If money is not an issue, then yes, you can fork out some serious dough and “convert” for winter. But I ask you to go back to the “two-sided equation” idea above: you are modifying the car to fit the fuel’s limitation.
Here’s the ten-million dollar question:
How about modifying the fuel instead?
WHAT’S THE REAL ISSUE HERE?
The angle is simple. Modifying the fuel is cheaper, allows for more flexibility in experimentation, and – quite simply – it works.
One way: some folks go the easy route and mix their biodiesel fuel in varying ratios with regular diesel fuel to keep the biodiesel oil from freezing. But:
– What if you only want to fill up your tank after it’s only been partly emptied part-way? And you end up messing up the ratio you put in and it gels? There you are: stuck on a freezing highway with no engine to run and at least keep you warm.
– How about if there’s a sudden cold snap and the ratio you mixed at isn’t good enough to keep the bio-oil from freezing at this new lower temperature? There you are, stuck again.
Additionally, I didn’t want to buy any more diesel fuel. Period. I’m sick of fuel prices and I’m sick of lining the pockets of some greedy smirking oil company shareholder. How to beat Mr. Smirk?
“THE GOLDEN EGG” – PAINT THINNER
I discovered a pretty good solution. At least it works for me. It’s cheap and simple, and after several winters of doing this already, I’ve had no ill effects on my engine.
My solution: 5% or less by volume of paint thinner or mineral spirits in my biodiesel fuel. For me and my bio-fuel, it’s good down to minus 15 degrees F. No gelling, no freezing. Good enough for me and my Midwestern winter weather.
Some folks will read this and cry foul. Rightly so. Maybe they had a bad experience. And there are other factors to consider besides the winter cold issue – such as rubber components’ compatibility with biodiesel. I am only addressing the winterizing issue here, folks.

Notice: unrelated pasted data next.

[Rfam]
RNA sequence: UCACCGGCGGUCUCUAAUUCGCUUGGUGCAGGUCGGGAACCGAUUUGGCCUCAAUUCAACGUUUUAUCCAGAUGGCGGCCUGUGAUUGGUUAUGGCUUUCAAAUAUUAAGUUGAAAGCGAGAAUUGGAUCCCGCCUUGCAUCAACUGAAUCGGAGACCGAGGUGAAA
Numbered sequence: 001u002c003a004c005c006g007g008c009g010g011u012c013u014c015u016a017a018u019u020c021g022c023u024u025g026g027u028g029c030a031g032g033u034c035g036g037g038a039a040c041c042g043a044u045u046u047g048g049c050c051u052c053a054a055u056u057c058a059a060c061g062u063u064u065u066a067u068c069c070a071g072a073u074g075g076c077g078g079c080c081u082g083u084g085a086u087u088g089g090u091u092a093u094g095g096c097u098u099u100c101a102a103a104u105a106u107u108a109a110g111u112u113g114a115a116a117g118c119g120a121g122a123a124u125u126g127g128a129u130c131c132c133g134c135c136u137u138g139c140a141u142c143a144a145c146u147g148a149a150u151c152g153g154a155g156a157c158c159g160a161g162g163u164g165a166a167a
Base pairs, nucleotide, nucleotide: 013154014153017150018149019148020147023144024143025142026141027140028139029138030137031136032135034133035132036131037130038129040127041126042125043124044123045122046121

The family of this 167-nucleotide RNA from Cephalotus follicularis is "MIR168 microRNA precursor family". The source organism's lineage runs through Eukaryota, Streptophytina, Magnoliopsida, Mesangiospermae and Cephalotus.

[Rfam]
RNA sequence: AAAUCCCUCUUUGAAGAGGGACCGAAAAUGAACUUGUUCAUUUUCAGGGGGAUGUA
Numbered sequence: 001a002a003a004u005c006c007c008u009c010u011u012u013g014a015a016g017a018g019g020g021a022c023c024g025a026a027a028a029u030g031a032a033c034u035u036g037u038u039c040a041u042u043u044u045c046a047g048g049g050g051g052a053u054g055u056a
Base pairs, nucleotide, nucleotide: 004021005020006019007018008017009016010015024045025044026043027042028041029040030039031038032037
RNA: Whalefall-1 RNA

Maybe they will say that paint thinner is bad for your car parts: injectors, fuel pumps, cylinder walls, blah-blah… Well, sure, go ahead and do research and experiment. Nothings matters like seeing what actually works. Just do it.
Otherwise, my reaction: Hey, then don’t use biodiesel.
I agree, using biodiesel is still not a refined science. At this point it’s more an art than science. As of this writing no motor company endorses using pure veggie in their diesel engine cars, even low-veggie blends. For those auto makers that may allow biodiesel, they only do so with severe limitations and they make sure to include all the fine print to cover themselves in case you and your car go awry.
My experience says: using paint thinner is OK. And sure, I do so at my own risk.
But so far the risk had paid off.
After three winters, the car still runs well, still gets 46 miles to the gallon, and my journeyman mechanic raved at how clean and well-running the engine was last time he took it apart to change the valve belt (normal maintenance for a car that ran for 100,000 miles on biodiesel).
So, folks. Before you go running off to buy a fancy “winterizing system” (with all these extra parts and systems that may break down on you), try modifying the fuel instead of the car.
Going at the problem from the other side of the equation may save you a lot of expense, and headache in the long run.